Mr. Gray pointed out that his bill would allow schools and students to make their own decisions about whether to offer or participate in yoga classes. It also says that public schoolteachers cannot say “namaste,” a greeting often used in yoga, or any kind of chant.
“You have to compromise in order to get that bipartisan support,” he said.
Mr. Gray came across the issue largely by chance. In a speech at a public high school in Auburn, Ala., in 2019, he mentioned that yoga had helped him stay grounded while juggling responsibilities.
After his remarks, teachers told him that they had been unable to arrange exercises for their students. “That’s how I learned it was banned,” Mr. Gray said.
Around the time of the ban in 1993, parents in the state were raising concerns not only about yoga but also about hypnotism and “psychotherapeutic techniques.” According to an April 1993 article in The Anniston Star, one mother in Birmingham said her child had brought a relaxation tape home from school that made a boy “visibly high,” The Montgomery Advertiser reported.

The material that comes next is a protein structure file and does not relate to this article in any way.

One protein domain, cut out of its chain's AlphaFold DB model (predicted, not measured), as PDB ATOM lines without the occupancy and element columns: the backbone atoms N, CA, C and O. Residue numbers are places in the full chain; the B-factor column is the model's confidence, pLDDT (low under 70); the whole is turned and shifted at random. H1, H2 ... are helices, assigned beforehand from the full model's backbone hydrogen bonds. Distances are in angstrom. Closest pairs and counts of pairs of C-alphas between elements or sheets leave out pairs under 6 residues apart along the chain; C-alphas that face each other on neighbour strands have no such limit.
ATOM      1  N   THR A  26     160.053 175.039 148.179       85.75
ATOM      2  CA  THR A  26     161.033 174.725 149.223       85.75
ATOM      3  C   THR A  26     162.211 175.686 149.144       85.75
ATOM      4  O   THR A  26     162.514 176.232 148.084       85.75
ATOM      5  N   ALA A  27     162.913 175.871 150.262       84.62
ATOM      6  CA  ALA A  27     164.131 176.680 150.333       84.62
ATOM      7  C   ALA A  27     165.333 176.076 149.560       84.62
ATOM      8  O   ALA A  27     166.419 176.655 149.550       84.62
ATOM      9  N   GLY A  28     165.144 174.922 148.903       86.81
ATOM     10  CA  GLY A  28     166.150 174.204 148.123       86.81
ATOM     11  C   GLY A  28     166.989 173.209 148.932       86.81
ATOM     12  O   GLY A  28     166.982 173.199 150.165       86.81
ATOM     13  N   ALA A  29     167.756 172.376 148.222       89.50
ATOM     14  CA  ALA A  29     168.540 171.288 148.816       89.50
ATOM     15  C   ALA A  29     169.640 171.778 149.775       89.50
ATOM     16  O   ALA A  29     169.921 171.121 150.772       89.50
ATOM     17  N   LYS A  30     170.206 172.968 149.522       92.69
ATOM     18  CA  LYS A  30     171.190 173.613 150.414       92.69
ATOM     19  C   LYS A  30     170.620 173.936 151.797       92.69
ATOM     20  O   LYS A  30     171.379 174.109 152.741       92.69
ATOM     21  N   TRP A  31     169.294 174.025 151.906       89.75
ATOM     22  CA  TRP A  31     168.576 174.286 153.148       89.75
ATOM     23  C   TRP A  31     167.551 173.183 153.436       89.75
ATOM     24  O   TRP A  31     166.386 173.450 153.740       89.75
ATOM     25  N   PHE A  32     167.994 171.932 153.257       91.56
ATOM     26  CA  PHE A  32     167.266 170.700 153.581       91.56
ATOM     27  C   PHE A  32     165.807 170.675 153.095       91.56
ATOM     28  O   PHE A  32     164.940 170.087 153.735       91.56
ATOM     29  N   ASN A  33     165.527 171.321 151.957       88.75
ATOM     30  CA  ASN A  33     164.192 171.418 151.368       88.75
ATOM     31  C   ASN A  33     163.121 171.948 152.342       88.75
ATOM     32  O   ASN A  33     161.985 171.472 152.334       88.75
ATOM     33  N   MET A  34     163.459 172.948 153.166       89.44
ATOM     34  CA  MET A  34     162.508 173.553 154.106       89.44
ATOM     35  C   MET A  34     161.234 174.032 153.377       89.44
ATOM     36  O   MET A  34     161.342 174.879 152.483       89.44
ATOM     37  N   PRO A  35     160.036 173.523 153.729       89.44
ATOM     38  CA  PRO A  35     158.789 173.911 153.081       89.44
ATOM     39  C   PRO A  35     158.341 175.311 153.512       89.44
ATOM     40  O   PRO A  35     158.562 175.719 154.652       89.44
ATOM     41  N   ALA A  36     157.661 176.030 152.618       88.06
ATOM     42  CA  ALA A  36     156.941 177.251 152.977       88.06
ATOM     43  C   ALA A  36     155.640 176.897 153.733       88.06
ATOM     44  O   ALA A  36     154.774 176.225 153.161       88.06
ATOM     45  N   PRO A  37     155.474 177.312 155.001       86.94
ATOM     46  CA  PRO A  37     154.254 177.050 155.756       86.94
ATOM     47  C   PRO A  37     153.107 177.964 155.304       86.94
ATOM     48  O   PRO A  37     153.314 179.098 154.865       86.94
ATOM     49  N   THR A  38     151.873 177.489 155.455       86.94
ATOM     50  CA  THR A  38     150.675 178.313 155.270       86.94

But for Mr. Gray, a former football player, yoga has long been a useful part of his exercise regimen. The gentle stretches helped him cool down after practices, he said, while the breathing exercises strengthened his lungs. (That, he added, may have helped him recover quickly from a bout of Covid-19 last year.)
He introduced his first bill to challenge the yoga ban in 2019, but it quickly failed. His second attempt passed the House in 2020 but was put on the back burner because of the pandemic.
This time, Mr. Gray is optimistic about the bill’s prospects. He said a Republican senator, Tom Whatley, had agreed to carry the legislation forward in the Senate, where, like the House, Republicans have a majority. (Mr. Whatley did not immediately respond to an email seeking comment on Friday.)